Disrupting the disrupters


IKEA Trådfri

IKEA is getting into the smart home automation market with a range of smart lighting products called Trådfri, meaning “wireless” in Swedish. Importantly, for the greater smart home and home automation market, the IKEA Trådfri range is built around the ZigBee Light Link standard for connected lights, also used by the popular Philips Hue system and others.

Disrupting the disrupters

Home automation has traditionally been controlled but relatively closed protocol systems, but is recently being challenged by progressive electronics and networking manufacturers with various internet-of-things (IoT) products and systems.

With IKEA’s move into the smart home automation market, disruption is now coming from outside of the electronics and networking industries. Many traditional smart home integration manufacturers and integrators are already being threatened by disruptive IoT products and systems, because they provide a more consumable solution that doesn’t necessarily require expert design, installation and programming.

There are and will be critics, particularly from industry traditionalists, who are protective of their eco-systems. Critics are already trying to discredit IKEA and the Trådfri range with shortsighted comments like: “…just another short lived product”, “…a useless product”, “…will never take off”, “…are not smart”, “dumb lights” etc. (I’ve just copied and pasted select comments from commenters on various technology news sites).

IKEA Trådfri isn’t just good for the smart home automation industry, it’s great for the industry – because there’s a bigger picture.

The bigger picture

Power and lighting control are the foundation for any smart home – without control of power and lighting, you cannot have a smart home. Therefore, power and lighting control are the catalyst for entry into a smart home. Luminaires themselves are becoming more controllable, and more intelligent, rather than traditional control hubs and electronic components located in electrical switchboards.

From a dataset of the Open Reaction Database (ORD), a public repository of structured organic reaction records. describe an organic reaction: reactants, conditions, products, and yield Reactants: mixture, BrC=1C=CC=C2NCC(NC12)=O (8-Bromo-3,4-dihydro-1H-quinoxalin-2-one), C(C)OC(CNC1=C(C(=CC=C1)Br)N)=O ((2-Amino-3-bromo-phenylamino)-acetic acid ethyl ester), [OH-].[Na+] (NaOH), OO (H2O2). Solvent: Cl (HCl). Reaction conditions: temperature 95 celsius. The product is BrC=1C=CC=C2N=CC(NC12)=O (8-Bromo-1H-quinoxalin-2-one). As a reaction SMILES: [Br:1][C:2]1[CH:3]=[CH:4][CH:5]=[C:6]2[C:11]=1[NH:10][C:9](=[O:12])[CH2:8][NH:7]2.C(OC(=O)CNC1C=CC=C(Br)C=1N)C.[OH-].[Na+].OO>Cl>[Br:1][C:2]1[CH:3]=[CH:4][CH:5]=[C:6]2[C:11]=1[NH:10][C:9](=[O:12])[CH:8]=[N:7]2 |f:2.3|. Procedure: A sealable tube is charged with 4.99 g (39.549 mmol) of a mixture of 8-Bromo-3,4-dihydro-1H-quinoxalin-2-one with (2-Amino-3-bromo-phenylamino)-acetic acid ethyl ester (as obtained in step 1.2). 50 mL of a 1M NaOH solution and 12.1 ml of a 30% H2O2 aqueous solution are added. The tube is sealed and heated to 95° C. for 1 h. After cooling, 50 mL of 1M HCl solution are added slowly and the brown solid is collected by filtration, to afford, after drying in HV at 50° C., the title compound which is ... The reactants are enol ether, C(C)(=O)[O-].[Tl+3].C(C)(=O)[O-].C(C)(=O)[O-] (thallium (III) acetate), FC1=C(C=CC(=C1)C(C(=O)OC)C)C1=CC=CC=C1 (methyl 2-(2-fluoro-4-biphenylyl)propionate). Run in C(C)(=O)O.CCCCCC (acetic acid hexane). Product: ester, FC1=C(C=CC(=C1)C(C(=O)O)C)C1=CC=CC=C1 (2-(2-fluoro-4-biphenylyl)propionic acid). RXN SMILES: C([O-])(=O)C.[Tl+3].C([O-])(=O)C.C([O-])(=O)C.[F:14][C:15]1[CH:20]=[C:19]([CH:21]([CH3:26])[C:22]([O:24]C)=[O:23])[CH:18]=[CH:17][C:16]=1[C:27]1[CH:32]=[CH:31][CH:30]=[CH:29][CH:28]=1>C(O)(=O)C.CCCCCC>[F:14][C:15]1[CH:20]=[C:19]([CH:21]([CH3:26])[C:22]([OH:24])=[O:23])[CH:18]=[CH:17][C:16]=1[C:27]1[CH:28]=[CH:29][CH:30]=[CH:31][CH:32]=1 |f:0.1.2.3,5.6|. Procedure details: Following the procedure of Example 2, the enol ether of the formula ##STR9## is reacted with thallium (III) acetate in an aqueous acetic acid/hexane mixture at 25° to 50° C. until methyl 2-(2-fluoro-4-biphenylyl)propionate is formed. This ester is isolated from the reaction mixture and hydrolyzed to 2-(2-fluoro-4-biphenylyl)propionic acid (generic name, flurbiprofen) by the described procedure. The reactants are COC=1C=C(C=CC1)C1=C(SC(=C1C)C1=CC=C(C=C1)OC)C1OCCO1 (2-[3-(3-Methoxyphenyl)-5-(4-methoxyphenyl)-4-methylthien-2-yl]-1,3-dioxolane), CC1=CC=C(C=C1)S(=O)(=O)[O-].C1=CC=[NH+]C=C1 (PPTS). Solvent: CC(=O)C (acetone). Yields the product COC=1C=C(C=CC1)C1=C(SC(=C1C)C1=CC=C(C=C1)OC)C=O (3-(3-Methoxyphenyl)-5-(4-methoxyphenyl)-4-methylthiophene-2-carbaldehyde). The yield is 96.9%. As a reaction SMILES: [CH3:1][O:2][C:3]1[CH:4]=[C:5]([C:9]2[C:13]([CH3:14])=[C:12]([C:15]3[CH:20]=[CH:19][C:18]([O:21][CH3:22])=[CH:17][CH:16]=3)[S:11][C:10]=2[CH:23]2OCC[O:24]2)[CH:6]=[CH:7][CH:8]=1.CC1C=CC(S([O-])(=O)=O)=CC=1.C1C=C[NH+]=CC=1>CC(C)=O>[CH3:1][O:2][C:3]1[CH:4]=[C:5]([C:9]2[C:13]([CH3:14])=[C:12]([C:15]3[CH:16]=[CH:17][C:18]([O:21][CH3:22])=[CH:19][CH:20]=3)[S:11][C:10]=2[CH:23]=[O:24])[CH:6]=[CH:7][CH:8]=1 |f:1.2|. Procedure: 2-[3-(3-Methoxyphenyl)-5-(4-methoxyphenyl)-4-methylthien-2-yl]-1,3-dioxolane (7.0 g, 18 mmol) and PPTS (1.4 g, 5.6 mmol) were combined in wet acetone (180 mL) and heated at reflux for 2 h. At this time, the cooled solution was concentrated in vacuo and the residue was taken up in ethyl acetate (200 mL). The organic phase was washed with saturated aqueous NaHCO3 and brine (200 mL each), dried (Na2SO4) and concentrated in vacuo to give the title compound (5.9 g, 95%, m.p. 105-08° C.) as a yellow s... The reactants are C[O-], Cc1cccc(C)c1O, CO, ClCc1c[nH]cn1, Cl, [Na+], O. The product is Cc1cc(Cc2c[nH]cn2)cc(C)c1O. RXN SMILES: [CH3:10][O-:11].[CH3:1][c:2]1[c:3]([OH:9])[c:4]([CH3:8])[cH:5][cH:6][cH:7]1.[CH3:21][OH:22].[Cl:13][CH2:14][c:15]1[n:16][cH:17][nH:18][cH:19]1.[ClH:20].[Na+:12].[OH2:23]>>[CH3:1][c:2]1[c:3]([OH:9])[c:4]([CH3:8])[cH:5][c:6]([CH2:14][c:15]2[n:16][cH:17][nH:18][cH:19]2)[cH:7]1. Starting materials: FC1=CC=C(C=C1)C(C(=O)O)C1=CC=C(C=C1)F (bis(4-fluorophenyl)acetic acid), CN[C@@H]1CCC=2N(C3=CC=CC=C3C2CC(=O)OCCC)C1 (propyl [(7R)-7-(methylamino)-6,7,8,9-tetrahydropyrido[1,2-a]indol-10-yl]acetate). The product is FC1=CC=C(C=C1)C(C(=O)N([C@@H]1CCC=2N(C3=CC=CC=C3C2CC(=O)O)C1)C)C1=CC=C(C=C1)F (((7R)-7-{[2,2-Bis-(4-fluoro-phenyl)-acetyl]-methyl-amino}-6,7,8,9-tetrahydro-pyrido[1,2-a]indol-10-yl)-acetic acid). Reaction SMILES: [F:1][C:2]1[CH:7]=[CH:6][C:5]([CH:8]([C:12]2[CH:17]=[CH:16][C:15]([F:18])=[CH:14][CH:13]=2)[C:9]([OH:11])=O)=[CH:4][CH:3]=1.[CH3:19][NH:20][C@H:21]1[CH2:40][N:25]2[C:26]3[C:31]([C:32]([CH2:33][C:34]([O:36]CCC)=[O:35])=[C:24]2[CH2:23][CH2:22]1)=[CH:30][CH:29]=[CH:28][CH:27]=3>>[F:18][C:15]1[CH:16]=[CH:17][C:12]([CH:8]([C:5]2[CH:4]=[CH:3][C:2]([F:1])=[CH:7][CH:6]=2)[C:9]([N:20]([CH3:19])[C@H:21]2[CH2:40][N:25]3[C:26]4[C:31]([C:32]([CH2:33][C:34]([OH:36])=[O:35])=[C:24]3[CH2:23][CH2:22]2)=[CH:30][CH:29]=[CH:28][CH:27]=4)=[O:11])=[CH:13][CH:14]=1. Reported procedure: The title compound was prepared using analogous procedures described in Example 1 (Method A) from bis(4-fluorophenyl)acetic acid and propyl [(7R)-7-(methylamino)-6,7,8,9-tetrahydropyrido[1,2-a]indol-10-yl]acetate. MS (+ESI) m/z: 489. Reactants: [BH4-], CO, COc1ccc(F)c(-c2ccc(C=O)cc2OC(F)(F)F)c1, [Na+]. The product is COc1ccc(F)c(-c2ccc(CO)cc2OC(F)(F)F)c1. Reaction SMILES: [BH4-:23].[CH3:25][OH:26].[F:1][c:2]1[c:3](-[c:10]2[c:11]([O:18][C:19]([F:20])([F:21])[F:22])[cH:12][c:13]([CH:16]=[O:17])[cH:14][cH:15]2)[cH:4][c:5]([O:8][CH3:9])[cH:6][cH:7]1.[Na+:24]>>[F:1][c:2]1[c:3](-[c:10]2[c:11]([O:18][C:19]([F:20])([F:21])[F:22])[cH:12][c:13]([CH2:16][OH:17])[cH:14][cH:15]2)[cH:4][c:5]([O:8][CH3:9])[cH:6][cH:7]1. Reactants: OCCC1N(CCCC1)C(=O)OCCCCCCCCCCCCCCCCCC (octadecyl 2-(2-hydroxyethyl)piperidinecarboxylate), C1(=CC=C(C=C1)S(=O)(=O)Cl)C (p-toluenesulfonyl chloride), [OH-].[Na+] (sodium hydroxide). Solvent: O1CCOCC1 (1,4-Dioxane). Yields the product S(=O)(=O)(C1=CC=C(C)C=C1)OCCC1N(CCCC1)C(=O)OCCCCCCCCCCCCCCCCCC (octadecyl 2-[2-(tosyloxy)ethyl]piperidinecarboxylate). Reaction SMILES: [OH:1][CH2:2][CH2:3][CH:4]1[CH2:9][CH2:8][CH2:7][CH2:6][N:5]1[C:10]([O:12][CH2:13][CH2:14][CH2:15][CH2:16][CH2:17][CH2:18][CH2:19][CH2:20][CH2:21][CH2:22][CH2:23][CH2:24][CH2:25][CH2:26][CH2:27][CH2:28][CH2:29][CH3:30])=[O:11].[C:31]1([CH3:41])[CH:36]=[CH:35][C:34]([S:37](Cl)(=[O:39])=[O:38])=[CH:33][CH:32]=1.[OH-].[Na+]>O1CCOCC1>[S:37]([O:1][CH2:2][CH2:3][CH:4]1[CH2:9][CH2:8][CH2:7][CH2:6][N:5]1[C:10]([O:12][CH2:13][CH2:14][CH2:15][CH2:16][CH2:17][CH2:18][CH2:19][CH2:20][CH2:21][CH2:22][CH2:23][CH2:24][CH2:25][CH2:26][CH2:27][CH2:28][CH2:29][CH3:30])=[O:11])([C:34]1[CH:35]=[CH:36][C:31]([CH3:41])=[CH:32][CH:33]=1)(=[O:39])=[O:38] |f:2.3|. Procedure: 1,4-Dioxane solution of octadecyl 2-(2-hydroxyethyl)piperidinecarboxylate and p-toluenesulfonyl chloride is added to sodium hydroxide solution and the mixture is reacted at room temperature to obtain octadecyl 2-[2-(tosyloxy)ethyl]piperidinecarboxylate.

The future of power and lighting control is very close to becoming mainstream reality. We are not very far from intelligent lighting systems that will incorporate a combination of wireless and networked connected systems, most likely power-over-ethernet (PoE).

For now, for the majority of consumers (i.e. those not building high-end luxury homes), it’s wireless control that gets you into smart home automation. ZigBee Light Link gives the lighting industry a global standard for interoperable and very easy-to-use consumer lighting and control products. Manufacturers and products such as Philips Hue and Osram Lightify use the Zigbee Light Link standard.


With IKEA Trådfri, I’m most interested in their range of lights being compliant with the ZigBee Light Link standard, theoretically allowing them to connect to other existing systems, such as Philips Hue etc., and perhaps offering a range of compatible accessories such as sensors and switches.

Although the Trådfri range may not provide colour changing, tunable white or advanced intelligence yet, they can and will become part of expanded wireless systems, that can integrate with other systems. It’s only a matter of time before Trådfri can be integrated with cloud based IFTTT and Stringify type applications.